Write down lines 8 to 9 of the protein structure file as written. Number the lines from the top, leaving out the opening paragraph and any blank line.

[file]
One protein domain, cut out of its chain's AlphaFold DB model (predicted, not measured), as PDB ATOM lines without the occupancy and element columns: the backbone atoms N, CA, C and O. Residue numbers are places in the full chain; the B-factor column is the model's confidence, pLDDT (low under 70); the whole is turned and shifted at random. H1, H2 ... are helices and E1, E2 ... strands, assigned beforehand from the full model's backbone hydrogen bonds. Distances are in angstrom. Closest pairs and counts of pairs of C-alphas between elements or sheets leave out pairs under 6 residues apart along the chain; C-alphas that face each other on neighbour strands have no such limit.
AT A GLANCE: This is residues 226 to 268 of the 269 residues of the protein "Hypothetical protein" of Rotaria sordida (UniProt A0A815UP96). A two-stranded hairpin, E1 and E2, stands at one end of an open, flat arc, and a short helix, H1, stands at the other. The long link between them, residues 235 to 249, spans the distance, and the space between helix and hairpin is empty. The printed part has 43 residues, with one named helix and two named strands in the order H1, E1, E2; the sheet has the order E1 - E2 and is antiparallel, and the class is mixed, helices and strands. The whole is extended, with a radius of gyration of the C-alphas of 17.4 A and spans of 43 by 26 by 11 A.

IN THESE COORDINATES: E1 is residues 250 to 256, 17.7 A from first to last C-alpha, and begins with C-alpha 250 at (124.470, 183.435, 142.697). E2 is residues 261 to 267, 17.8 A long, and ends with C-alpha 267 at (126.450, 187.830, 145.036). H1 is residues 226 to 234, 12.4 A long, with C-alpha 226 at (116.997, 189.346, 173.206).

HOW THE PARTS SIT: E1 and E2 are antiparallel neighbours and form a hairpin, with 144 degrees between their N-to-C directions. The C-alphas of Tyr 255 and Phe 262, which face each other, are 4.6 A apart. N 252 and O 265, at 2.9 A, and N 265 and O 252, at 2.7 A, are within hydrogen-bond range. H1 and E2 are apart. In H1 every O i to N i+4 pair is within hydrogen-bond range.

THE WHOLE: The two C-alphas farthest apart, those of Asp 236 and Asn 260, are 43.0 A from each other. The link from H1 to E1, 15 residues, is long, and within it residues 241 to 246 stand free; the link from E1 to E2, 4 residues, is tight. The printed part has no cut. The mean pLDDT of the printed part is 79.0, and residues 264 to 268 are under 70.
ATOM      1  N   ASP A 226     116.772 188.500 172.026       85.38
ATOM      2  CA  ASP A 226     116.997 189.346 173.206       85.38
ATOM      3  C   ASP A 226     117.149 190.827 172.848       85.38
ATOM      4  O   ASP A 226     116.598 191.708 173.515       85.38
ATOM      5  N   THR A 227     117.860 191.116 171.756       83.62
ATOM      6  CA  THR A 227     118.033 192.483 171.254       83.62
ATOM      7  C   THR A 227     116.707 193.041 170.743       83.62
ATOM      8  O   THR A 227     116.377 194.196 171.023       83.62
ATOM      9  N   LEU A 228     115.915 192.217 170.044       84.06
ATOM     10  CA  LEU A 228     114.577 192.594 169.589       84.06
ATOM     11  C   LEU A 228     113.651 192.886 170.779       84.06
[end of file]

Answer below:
ATOM      4  O   ASP A 226     116.598 191.708 173.515       85.38
ATOM      5  N   THR A 227     117.860 191.116 171.756       83.62